Equipping Parents (Part 1)
About 10 years ago, I came across a book that got me thinking about something significant I could do to increase my impact in the lives of my students. The book was called The Youth Worker’s Guide to Parent Ministry. When I came across it, it was one of the first times I really began to think seriously about the importance of equipping parents, and the impact it could have in the lives of my students. It was also probably the first time I began to think about the many challenges parents face.
A few weeks ago, I wrote a post here on the Youth Specialties blog, called Ministering to the Modern Family. Essentially, I wrote the post to begin to explore the many challenges that face the modern family in all its diverse forms. These challenges seem to be much greater than they were even 10 to 12 years ago, when I came across that book.
[bctt tweet=”Parents face significant challenges today that wouldn’t have even been on their radar a decade ago.” username=”ys_scoop”]
With that in mind, it has never been more important for youth workers to equip themselves to feed into the lives of the parents of their students.
Throughout the Scriptures, parents are given an enormous task. Passages such as Proverbs 22 or Deuteronomy 6 call parents to make the discipleship and spiritual development of their kids a priority of the highest order. With as busy as many parents are, and with as many challenges that contemporary life brings them, tending to the spiritual development of their kids can often fall to the background or become a task too great for parents to tackle.
For one thing, modern life is moving fast. Our students are engaged in an enormous amount of activities. In addition, the internet presents new challenges never thought of by previous generations of parents. If that’s not enough, many parents are going it alone as single parents or trying to juggle full-time work on top of the mass of challenges that face them as parents. These things and more can leave parents feeling ill-equipped before they even get to the issue of their kids’ spiritual lives.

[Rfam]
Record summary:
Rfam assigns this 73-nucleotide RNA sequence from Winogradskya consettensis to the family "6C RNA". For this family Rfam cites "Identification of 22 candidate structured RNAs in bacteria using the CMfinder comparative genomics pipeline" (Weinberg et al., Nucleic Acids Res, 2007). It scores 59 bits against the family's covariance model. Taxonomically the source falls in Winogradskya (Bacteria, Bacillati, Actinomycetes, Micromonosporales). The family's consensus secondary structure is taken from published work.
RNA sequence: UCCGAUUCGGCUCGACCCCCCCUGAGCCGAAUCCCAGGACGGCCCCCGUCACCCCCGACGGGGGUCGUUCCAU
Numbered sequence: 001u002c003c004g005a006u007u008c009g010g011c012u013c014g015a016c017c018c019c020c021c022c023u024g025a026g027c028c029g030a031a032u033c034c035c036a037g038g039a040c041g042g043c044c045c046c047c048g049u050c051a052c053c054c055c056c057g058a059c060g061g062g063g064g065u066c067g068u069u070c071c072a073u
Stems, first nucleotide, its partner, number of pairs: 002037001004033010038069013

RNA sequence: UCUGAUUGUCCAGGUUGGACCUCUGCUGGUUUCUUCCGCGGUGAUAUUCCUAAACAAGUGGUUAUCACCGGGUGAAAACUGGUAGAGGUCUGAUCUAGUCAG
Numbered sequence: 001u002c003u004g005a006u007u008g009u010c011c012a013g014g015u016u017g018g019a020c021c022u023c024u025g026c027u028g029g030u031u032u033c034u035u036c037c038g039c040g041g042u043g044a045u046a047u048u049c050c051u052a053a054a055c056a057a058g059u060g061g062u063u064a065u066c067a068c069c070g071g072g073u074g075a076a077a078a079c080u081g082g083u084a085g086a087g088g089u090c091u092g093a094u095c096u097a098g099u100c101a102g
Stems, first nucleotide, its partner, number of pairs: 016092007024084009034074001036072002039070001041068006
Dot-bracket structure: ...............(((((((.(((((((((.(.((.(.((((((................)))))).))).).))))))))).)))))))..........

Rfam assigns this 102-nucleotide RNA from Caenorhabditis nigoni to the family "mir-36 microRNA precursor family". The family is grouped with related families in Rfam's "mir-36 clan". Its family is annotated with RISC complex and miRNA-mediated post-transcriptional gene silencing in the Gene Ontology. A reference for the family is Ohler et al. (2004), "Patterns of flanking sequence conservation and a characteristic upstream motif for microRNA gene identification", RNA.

LISTENING AND LEARNING
With as overwhelmed as many parents are, you may be asking yourself, what can I do to help? How can I be an effective resource in the life of the parents of my students? Well, there are a lot of ways we as youth workers can help parents, but I think it starts here . . . by simply listening to parents and learning where the parents of our students are experiencing their greatest need.
Are they struggling with time management?
Are they trying to figure out this whole Facebook thing?
Is one of their kids struggling in school?
Or are they actually looking for help in learning to model their faith effectively for their kids?
The parents of our students are probably dealing with these questions and many more.
[bctt tweet=”The most effective way we can begin to equip parents is to take the time to learn about their needs.” username=”ys_scoop”]
This means spending time getting to know parents, which means intentionally seeking them out at their kids’ activities, or when they pick up their kids from youth group. It means making yourself available and accessible to parents as regularly as you can. And in those times, it means asking questions and really listening to what they have to say. Just as with most any ministry, it is only when we first listen and learn that we have the proper information to begin to effectively respond.
MATT LARKIN serves as the Director of the Department of Student & Family Ministries for the Advent Christian General Conference (WWW.ACGC.US).In that role, he serves as a resource and consultant to youth workers and college students around the United States and globally. You can connect with Matt on Twitter via @MATTWLARKIN.
Disclaimer: The views and opinions expressed in the YS Blog are those of the authors and do not necessarily reflect the opinion or position of YS.